Australian Embassy



On 17 October, Foreign Minister Bob Carr, Attorney-General Nicola Roxon, and Defence Minister Stephen Smith announced that Australia's commitment to reducing the humanitarian impact of armed conflict had been strengthened with the ratification of a treaty banning the use of cluster munitions.

Senator Carr said the treaty will enter into force for Australia in April 2013.

“Australia has been a strong advocate of an international ban on cluster munitions and an active player in treaty negotiations,” Senator Carr said. “I’m proud that Australia was one of the first countries to sign the Convention on 3 December 2008.”

Defence Minister Stephen Smith said "Australia's strong support for the Convention on Cluster Munitions reflects Australia’s longstanding commitment to international efforts to reduce the humanitarian impact of armed conflict."

Australia’s ratification is another significant step towards securing a global ban on these indiscriminate and dangerous weapons. Australia will join 76 other States already party to the Convention on Cluster Munitions.

“Cluster munitions are weapons that can have a tragic impact on communities,” Attorney-General Nicola Roxon said. “With this legislation, it is now an offence to use, stockpile or transfer cluster munitions and also to encourage others to engage with these dangerous weapons.”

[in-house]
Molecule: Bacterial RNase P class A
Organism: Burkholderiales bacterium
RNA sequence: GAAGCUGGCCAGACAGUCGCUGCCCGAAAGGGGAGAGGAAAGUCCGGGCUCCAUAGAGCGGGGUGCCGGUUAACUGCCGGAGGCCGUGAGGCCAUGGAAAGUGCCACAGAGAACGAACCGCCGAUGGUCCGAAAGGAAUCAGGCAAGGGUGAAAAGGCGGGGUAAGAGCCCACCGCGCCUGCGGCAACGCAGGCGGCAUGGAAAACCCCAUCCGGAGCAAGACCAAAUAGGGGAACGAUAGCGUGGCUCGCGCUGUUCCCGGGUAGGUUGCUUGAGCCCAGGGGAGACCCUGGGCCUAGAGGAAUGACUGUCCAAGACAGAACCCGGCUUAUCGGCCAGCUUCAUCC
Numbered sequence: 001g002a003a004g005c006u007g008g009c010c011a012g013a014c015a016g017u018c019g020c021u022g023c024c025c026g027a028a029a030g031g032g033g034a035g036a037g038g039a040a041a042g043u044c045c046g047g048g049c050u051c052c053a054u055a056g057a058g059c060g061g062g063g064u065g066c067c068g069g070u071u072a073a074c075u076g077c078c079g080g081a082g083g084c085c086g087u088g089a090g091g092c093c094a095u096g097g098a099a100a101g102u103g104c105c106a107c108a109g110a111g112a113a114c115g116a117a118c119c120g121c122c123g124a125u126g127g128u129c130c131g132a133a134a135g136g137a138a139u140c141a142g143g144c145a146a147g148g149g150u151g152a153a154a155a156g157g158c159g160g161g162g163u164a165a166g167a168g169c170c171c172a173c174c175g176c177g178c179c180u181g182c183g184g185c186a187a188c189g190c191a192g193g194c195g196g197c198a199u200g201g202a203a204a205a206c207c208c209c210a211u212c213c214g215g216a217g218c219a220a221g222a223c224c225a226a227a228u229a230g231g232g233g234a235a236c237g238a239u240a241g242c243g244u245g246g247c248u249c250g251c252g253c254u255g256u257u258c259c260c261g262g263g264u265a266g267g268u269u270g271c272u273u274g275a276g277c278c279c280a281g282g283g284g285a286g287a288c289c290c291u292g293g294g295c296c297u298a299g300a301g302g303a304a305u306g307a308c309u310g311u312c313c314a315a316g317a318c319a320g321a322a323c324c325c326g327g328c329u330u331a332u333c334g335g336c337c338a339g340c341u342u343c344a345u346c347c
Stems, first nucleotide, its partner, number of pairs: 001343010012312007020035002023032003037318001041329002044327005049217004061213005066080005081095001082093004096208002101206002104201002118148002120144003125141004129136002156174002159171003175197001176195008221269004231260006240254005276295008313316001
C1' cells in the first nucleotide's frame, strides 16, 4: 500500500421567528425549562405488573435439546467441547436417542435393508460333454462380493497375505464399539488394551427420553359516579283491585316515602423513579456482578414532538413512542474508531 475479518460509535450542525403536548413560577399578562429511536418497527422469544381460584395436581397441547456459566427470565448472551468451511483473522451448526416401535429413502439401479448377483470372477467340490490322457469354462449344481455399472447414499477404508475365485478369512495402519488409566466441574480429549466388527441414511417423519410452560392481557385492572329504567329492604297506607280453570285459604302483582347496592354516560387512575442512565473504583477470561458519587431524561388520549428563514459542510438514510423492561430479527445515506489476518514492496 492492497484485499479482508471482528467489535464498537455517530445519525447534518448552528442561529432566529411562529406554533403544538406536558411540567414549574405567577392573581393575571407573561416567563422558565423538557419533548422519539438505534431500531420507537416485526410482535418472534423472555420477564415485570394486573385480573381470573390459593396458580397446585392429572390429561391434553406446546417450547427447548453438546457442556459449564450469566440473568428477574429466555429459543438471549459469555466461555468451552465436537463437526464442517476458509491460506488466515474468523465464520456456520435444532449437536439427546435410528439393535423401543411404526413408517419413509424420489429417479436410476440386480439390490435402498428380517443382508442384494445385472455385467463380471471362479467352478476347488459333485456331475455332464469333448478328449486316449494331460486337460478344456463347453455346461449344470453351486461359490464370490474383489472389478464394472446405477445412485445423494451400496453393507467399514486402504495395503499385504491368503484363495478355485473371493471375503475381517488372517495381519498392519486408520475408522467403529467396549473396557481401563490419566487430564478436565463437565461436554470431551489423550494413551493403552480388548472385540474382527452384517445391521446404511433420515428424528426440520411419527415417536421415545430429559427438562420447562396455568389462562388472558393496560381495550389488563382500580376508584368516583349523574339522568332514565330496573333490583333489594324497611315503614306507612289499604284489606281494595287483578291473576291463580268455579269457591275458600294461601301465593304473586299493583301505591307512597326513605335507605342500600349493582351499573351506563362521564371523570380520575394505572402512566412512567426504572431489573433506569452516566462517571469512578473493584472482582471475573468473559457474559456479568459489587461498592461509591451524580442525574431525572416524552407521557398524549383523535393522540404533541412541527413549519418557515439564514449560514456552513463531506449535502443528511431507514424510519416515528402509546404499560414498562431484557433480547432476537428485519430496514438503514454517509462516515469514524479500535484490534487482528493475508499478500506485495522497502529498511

In preparation for ratification, the Government has taken steps to ensure that all conduct prohibited by the Convention is the subject of a criminal offence under Australian law. The Criminal Code Amendment (Cluster Munitions Prohibition) Act 2012 faithfully gives effect to the Convention, and strengthens Australia’s already robust legal framework regarding weapons.

Australia does not have operational stockpiles of cluster munitions and will not approve the stockpiling of cluster munitions in Australia by other countries. This commitment will be confirmed in Australia’s Annual Transparency Reports under the Convention.

The Convention and the Act will also apply to Australian Defence Force (ADF) personnel during military operations and ADF personnel serving alongside the defence forces of States not party to the Convention. It will be applied in practice through ADF doctrine, procedures, rules and directives, as needed.

Through the Mine Action Strategy for the Australian Aid Program 2010-2014, Australia has pledged AU$100 million over five years towards a world free from cluster munitions, landmines and other explosive remnants of war.

In 2012-13, Australia provided $915,000 to Mines Advisory Group (MAG) and Norwegian People's Aid (NPA), to accelerate the return of cleared land to the people of southern Lebanon. Consistent with Australia’s Global Mine Action Strategy, funding will help to clear greater areas of land, restoring access to farming land and infrastructure, and removing the risk of death and injury for communities in southern Lebanon.